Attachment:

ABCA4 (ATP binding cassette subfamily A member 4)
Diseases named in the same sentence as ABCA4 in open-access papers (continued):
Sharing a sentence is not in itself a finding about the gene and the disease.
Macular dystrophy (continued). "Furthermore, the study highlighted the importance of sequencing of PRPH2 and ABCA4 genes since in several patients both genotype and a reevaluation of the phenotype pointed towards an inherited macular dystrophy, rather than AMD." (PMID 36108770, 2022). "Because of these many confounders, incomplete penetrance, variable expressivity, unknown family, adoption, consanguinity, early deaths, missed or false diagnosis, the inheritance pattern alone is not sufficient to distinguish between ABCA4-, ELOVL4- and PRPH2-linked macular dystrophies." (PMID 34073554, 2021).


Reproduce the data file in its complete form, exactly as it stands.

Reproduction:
ABCA4 (ATP binding cassette subfamily A member 4)
Diseases named in the same sentence as ABCA4 in open-access papers (continued):
Sharing a sentence is not in itself a finding about the gene and the disease.
Macular dystrophy (continued). "Furthermore, the study highlighted the importance of sequencing of PRPH2 and ABCA4 genes since in several patients both genotype and a reevaluation of the phenotype pointed towards an inherited macular dystrophy, rather than AMD." (PMID 36108770, 2022). "Because of these many confounders, incomplete penetrance, variable expressivity, unknown family, adoption, consanguinity, early deaths, missed or false diagnosis, the inheritance pattern alone is not sufficient to distinguish between ABCA4-, ELOVL4- and PRPH2-linked macular dystrophies." (PMID 34073554, 2021).